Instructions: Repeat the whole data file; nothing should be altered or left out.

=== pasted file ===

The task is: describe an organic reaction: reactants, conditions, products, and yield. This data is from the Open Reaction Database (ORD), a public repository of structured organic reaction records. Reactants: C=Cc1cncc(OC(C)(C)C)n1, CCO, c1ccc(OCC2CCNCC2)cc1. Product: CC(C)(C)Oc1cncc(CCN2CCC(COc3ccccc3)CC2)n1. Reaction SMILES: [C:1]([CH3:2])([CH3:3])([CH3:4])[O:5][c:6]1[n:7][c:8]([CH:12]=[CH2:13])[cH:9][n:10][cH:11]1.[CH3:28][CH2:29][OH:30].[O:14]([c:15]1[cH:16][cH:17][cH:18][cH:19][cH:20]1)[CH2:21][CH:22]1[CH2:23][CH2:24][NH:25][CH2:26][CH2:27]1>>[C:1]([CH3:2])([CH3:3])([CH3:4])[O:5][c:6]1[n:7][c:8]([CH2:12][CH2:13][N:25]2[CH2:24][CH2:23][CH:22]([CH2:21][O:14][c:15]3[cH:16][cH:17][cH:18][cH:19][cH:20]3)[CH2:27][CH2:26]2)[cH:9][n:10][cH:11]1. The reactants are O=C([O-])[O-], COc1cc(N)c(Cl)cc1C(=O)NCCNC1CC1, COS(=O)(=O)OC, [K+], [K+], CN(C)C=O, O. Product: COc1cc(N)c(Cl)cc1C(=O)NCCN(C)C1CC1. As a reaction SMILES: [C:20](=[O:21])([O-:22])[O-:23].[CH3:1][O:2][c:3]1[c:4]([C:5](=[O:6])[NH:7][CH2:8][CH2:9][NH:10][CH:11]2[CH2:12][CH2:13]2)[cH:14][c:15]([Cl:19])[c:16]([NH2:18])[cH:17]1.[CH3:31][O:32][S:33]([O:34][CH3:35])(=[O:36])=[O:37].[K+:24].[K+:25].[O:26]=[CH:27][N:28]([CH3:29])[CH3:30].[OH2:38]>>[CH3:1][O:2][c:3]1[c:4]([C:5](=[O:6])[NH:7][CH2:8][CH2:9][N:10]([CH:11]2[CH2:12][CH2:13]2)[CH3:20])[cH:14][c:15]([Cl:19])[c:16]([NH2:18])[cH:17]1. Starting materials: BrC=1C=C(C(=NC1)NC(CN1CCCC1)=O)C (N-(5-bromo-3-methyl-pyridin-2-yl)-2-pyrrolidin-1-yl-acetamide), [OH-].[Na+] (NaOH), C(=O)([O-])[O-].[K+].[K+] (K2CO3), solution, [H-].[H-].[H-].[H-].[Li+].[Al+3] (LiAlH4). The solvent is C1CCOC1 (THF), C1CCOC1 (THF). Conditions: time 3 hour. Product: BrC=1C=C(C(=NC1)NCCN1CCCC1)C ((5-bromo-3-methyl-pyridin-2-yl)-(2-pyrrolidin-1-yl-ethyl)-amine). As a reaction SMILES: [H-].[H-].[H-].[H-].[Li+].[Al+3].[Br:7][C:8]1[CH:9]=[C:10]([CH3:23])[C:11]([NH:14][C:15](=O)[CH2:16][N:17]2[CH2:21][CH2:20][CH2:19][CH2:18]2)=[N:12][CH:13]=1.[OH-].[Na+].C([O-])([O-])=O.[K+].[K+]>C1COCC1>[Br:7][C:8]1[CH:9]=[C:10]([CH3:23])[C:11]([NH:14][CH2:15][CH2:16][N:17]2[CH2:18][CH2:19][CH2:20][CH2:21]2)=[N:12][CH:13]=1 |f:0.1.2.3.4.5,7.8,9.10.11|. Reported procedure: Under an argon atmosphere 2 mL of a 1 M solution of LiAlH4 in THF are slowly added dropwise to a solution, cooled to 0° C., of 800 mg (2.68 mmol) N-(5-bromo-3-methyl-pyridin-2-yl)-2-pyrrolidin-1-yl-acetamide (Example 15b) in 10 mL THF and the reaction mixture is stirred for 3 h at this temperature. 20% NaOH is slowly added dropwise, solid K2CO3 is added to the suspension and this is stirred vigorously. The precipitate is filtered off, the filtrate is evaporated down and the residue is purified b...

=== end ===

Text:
The task is: describe an organic reaction: reactants, conditions, products, and yield. This data is from the Open Reaction Database (ORD), a public repository of structured organic reaction records. Reactants: C=Cc1cncc(OC(C)(C)C)n1, CCO, c1ccc(OCC2CCNCC2)cc1. Product: CC(C)(C)Oc1cncc(CCN2CCC(COc3ccccc3)CC2)n1. Reaction SMILES: [C:1]([CH3:2])([CH3:3])([CH3:4])[O:5][c:6]1[n:7][c:8]([CH:12]=[CH2:13])[cH:9][n:10][cH:11]1.[CH3:28][CH2:29][OH:30].[O:14]([c:15]1[cH:16][cH:17][cH:18][cH:19][cH:20]1)[CH2:21][CH:22]1[CH2:23][CH2:24][NH:25][CH2:26][CH2:27]1>>[C:1]([CH3:2])([CH3:3])([CH3:4])[O:5][c:6]1[n:7][c:8]([CH2:12][CH2:13][N:25]2[CH2:24][CH2:23][CH:22]([CH2:21][O:14][c:15]3[cH:16][cH:17][cH:18][cH:19][cH:20]3)[CH2:27][CH2:26]2)[cH:9][n:10][cH:11]1. The reactants are O=C([O-])[O-], COc1cc(N)c(Cl)cc1C(=O)NCCNC1CC1, COS(=O)(=O)OC, [K+], [K+], CN(C)C=O, O. Product: COc1cc(N)c(Cl)cc1C(=O)NCCN(C)C1CC1. As a reaction SMILES: [C:20](=[O:21])([O-:22])[O-:23].[CH3:1][O:2][c:3]1[c:4]([C:5](=[O:6])[NH:7][CH2:8][CH2:9][NH:10][CH:11]2[CH2:12][CH2:13]2)[cH:14][c:15]([Cl:19])[c:16]([NH2:18])[cH:17]1.[CH3:31][O:32][S:33]([O:34][CH3:35])(=[O:36])=[O:37].[K+:24].[K+:25].[O:26]=[CH:27][N:28]([CH3:29])[CH3:30].[OH2:38]>>[CH3:1][O:2][c:3]1[c:4]([C:5](=[O:6])[NH:7][CH2:8][CH2:9][N:10]([CH:11]2[CH2:12][CH2:13]2)[CH3:20])[cH:14][c:15]([Cl:19])[c:16]([NH2:18])[cH:17]1. Starting materials: BrC=1C=C(C(=NC1)NC(CN1CCCC1)=O)C (N-(5-bromo-3-methyl-pyridin-2-yl)-2-pyrrolidin-1-yl-acetamide), [OH-].[Na+] (NaOH), C(=O)([O-])[O-].[K+].[K+] (K2CO3), solution, [H-].[H-].[H-].[H-].[Li+].[Al+3] (LiAlH4). The solvent is C1CCOC1 (THF), C1CCOC1 (THF). Conditions: time 3 hour. Product: BrC=1C=C(C(=NC1)NCCN1CCCC1)C ((5-bromo-3-methyl-pyridin-2-yl)-(2-pyrrolidin-1-yl-ethyl)-amine). As a reaction SMILES: [H-].[H-].[H-].[H-].[Li+].[Al+3].[Br:7][C:8]1[CH:9]=[C:10]([CH3:23])[C:11]([NH:14][C:15](=O)[CH2:16][N:17]2[CH2:21][CH2:20][CH2:19][CH2:18]2)=[N:12][CH:13]=1.[OH-].[Na+].C([O-])([O-])=O.[K+].[K+]>C1COCC1>[Br:7][C:8]1[CH:9]=[C:10]([CH3:23])[C:11]([NH:14][CH2:15][CH2:16][N:17]2[CH2:18][CH2:19][CH2:20][CH2:21]2)=[N:12][CH:13]=1 |f:0.1.2.3.4.5,7.8,9.10.11|. Reported procedure: Under an argon atmosphere 2 mL of a 1 M solution of LiAlH4 in THF are slowly added dropwise to a solution, cooled to 0° C., of 800 mg (2.68 mmol) N-(5-bromo-3-methyl-pyridin-2-yl)-2-pyrrolidin-1-yl-acetamide (Example 15b) in 10 mL THF and the reaction mixture is stirred for 3 h at this temperature. 20% NaOH is slowly added dropwise, solid K2CO3 is added to the suspension and this is stirred vigorously. The precipitate is filtered off, the filtrate is evaporated down and the residue is purified b...